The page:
Bill Bailey (surfer)

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For other uses, see Bill Bailey (disambiguation).

Bill Bailey (27 September 1933 - 28 April 2009) was known as "the father of British surfing" for the crucial role he played in the development of the sport in the United Kingdom.[1][2][3] He set up the first surf company in Britain.

Bailey grew up in Inglesbatch, in Somerset where his father withdrew him from school at age 14 due to his behaviour, and placed him in the Royal Air Force.[1] There he trained as an engineer working on Short Sunderland flying boats and taking postings overseas.[1] It was while working on air-sea rescue in Sri Lanka that he developed a love of the sea, quitting the air-force at the end of the 1950s and moving to Newquay to work as a lifeguard.[3]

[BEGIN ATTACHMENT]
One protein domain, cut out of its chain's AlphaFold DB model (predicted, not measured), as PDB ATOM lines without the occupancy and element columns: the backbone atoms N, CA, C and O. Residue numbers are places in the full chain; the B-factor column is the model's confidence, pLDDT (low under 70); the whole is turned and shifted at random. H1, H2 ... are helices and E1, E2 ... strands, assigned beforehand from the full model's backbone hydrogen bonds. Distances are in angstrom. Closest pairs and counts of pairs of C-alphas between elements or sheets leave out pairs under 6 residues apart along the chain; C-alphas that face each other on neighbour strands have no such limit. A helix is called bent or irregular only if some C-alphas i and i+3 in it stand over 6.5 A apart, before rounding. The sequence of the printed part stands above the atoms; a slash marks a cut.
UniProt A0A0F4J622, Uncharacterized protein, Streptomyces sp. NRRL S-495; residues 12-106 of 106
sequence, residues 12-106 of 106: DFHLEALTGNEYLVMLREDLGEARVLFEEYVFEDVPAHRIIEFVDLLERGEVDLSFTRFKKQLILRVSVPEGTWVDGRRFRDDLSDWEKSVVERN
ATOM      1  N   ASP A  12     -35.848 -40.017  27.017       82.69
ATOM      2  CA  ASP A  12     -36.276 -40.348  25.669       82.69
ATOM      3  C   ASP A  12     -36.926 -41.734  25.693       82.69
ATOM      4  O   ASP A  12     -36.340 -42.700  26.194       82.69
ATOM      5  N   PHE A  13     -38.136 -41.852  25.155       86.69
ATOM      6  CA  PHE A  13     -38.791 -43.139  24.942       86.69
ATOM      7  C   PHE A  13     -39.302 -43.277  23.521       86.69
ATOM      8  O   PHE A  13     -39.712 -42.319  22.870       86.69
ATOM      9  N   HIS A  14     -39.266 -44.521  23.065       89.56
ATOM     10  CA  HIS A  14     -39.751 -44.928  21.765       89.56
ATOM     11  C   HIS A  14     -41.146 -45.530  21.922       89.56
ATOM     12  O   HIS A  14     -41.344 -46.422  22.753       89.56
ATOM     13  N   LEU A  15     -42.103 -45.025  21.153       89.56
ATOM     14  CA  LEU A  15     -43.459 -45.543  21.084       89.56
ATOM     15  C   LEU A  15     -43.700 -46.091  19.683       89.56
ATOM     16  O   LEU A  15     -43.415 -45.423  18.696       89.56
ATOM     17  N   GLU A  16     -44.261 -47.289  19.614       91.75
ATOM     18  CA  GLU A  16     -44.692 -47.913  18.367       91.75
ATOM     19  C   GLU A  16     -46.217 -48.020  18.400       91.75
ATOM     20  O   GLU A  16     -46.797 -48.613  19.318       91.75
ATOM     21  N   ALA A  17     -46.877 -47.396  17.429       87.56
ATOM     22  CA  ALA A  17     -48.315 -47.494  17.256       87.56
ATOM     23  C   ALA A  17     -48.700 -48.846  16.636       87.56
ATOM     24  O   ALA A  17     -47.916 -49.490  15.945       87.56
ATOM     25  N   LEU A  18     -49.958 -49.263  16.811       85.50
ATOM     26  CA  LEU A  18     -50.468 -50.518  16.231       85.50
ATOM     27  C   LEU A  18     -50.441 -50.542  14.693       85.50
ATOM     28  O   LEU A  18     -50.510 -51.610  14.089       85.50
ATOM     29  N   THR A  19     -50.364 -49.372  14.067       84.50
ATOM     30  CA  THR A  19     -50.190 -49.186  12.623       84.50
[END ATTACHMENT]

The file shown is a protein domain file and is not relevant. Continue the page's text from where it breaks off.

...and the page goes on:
Bailey began building life-saving equipment including a surf ski in 1961, designed to be used by to lifeguards with paddles. While tinkering with the design he met two Australians on their way to the US, and was impressed with the foam core and fibre-glass construction of their surf boards.[1][2] He bought one and learned to use it, becoming one of the first native surfers in Britain.[3] In 1964 he began constructing surf boards himself and the following year formed a partnership with Bob Head to set up the European Surfing Company. Under its surfboard brand, BilBo, it produced around 12,000 boards over the next eight years.[2] In the late 1960s A Bilbo shop was opened outside the train station of Newquay, which was quickly becoming the UK surfing capital.[1]


  1. ^ a b c d e "Bill Bailey - Telegraph". The Daily Telegraph (London: TMG). 29 May 2009. ISSN 0307-1235. OCLC 49632006. Retrieved 7 March 2011. 
  2. ^ a b c "Tributes paid to Bill Bailey, the former Newquay lifeguard who became known as the UK 'father of surfing'". 2009. Retrieved 7 March 2011. 
  3. ^ a b c Mansfield, Roger (11 May 2009). "Obituary: Bill Bailey | From the Guardian | The Guardian". London: GMG. ISSN 0261-3077. OCLC 60623878. Retrieved 7 March 2011.